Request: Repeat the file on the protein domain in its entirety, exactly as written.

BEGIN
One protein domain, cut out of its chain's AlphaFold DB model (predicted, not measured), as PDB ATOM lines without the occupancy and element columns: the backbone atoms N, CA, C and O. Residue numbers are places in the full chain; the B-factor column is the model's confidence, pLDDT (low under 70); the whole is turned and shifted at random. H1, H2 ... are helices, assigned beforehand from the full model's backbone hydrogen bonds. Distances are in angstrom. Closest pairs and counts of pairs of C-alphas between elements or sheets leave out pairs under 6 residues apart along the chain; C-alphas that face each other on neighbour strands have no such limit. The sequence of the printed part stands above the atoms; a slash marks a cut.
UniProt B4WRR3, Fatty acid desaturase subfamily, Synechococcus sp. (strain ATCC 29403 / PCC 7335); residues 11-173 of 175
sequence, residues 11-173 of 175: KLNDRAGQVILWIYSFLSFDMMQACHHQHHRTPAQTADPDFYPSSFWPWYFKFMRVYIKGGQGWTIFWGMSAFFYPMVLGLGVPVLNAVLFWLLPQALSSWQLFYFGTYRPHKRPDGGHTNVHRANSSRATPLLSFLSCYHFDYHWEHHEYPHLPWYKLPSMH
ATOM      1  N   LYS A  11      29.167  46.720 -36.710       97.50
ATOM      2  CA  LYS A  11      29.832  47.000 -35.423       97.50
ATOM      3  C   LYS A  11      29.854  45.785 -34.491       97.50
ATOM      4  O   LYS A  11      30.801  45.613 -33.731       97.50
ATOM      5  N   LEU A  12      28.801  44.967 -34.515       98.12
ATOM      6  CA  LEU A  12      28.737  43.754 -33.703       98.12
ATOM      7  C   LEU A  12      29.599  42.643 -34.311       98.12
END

One protein domain, cut out of its chain's AlphaFold DB model (predicted, not measured), as PDB ATOM lines without the occupancy and element columns: the backbone atoms N, CA, C and O. Residue numbers are places in the full chain; the B-factor column is the model's confidence, pLDDT (low under 70); the whole is turned and shifted at random. H1, H2 ... are helices, assigned beforehand from the full model's backbone hydrogen bonds. Distances are in angstrom. Closest pairs and counts of pairs of C-alphas between elements or sheets leave out pairs under 6 residues apart along the chain; C-alphas that face each other on neighbour strands have no such limit. The sequence of the printed part stands above the atoms; a slash marks a cut.
UniProt B4WRR3, Fatty acid desaturase subfamily, Synechococcus sp. (strain ATCC 29403 / PCC 7335); residues 11-173 of 175
sequence, residues 11-173 of 175: KLNDRAGQVILWIYSFLSFDMMQACHHQHHRTPAQTADPDFYPSSFWPWYFKFMRVYIKGGQGWTIFWGMSAFFYPMVLGLGVPVLNAVLFWLLPQALSSWQLFYFGTYRPHKRPDGGHTNVHRANSSRATPLLSFLSCYHFDYHWEHHEYPHLPWYKLPSMH
ATOM      1  N   LYS A  11      29.167  46.720 -36.710       97.50
ATOM      2  CA  LYS A  11      29.832  47.000 -35.423       97.50
ATOM      3  C   LYS A  11      29.854  45.785 -34.491       97.50
ATOM      4  O   LYS A  11      30.801  45.613 -33.731       97.50
ATOM      5  N   LEU A  12      28.801  44.967 -34.515       98.12
ATOM      6  CA  LEU A  12      28.737  43.754 -33.703       98.12
ATOM      7  C   LEU A  12      29.599  42.643 -34.311       98.12